Today we return to our discovery of kinetic art objects with Claudio Pino’s complex kinetic rings. Born and raised in Chile, Pino now calls Canada home as he transforms raw materials including 18k gold, silver, precious stones and pearls into miniature sculptures that turn, whirl and spin.¬† The rings are reminiscent of globes spinning on axes, planets circling the sun or mechanical worlds with robotic blooms…

 

Infinities, Kinetic Ring, 14k Gold, Sterling Silver, Diamonds, Moonstsone, Ruby,
Best in Show 2009, Metal Arts Guild of Canada Steel Trophy Award

Representing a drop of water floating freely in space, the central Moonstone in Infinities, shown above, pivots 360 degrees in six directions.

Magnificence Stellaire, see description below

Magnificence Stellaire, detail

Magnificence Stellaire is a kinetic ring that represents a celestial system in motion. It was inspired by the immensity of the starry sky in the farthest reaches of the northern hemisphere. A sky that unifies all the provinces of Canada. The central stone, a black opal, portrays the aurora borealis with colorful and turbulent wisps of air in the vibrant darkness of the night. The stone rotates 360 degrees, thanks to a carefully designed and complex mechanism. This system also consists of various elements, including eight white freshwater pearls which symbolize the lunar phases. On the sides of the ring, several golden drops shimmer tracing the magnificence of the Milky Way. It also features moonstones that epitomize the black holes of our universe. This sculptural ring was designed after considerable reflection on the subjects of Unity and Diversity. It represents not only the magnitude of the sky but also the importance of each different element of our system. A vast sky, which unites us all despite the great distances that separate us.” Claudio Pino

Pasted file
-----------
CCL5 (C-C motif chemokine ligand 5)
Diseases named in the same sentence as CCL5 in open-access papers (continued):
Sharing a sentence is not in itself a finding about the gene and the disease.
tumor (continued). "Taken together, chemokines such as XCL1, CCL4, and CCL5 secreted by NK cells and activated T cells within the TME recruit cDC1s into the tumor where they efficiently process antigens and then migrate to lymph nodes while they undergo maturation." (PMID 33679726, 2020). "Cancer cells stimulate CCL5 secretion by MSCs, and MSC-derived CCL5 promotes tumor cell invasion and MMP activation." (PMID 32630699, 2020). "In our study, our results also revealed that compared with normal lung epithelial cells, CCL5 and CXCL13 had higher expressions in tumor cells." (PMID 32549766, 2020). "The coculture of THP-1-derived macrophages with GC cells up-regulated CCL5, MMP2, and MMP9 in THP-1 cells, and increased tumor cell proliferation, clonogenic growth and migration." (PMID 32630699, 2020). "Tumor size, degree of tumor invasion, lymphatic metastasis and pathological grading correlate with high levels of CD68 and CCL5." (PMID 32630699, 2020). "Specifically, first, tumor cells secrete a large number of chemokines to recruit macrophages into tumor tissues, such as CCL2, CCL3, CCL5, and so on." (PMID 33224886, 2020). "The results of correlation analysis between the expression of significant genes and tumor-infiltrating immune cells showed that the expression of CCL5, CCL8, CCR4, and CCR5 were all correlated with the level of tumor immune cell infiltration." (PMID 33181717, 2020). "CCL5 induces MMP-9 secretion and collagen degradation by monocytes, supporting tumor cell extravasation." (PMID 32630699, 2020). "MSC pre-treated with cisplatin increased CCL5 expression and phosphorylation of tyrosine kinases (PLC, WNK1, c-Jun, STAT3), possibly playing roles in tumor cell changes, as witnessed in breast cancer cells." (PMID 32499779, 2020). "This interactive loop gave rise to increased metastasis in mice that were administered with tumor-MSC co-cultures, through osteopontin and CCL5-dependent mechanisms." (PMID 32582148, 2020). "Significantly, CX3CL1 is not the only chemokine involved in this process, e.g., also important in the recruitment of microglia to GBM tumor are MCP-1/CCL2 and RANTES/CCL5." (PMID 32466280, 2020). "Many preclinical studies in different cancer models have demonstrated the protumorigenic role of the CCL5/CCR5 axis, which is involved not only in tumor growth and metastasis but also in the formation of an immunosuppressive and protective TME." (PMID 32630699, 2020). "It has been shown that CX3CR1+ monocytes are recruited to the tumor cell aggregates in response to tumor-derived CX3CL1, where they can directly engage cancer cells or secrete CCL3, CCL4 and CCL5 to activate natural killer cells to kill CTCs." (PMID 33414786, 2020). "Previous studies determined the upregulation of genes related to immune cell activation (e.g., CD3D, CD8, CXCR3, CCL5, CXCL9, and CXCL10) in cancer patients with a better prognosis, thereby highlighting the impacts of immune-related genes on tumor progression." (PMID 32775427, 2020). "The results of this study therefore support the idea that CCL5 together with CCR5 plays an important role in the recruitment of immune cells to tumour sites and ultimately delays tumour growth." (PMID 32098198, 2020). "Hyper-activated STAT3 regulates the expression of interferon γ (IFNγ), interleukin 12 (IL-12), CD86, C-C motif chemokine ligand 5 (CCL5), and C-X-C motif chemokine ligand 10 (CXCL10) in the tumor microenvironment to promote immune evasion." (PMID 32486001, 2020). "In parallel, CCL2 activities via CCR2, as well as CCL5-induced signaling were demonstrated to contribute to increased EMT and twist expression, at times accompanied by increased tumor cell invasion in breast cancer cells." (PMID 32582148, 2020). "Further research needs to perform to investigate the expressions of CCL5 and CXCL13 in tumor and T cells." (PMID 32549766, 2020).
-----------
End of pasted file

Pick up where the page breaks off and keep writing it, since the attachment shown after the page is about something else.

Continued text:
Mystical Flowering, Kinetic Ring,
14K Gold, Opal, Diamonds, Tanzanites, Tahiti Pearls, Fresh water pearls

“The importance of jewellery in history fascinates and inspires me. Having a gem connected to one’s own body movements and having it associated with one’s personal appearance is a subject of investigation in itself. In 2000, I began a series of kinetic rings, where, just like a guardian angel, a gemstone watches over its owner. The rings mechanically follow the movements of the body in many small and complex ways.” Claudio Pino

 

kinetic objects: andrew chase’s mechanical sculptures

Andrew Chase’s fully articulated mechanical sculptures are poetry in motion. Chase successfully captures the grace of the cheetah and the lumbering, deliberate ways of the elephant using recycled transmission parts, electrical conduits, plumbing pipes and steel. They are utterly charming and realistic enough to make the cheetah seem almost a bit scary.

 

{click image to see a full size animation of the cheetah running}

{click image to see a full size animation of the elephant’s ears}


More images on the artist’s website

via io9 and NDI Gallery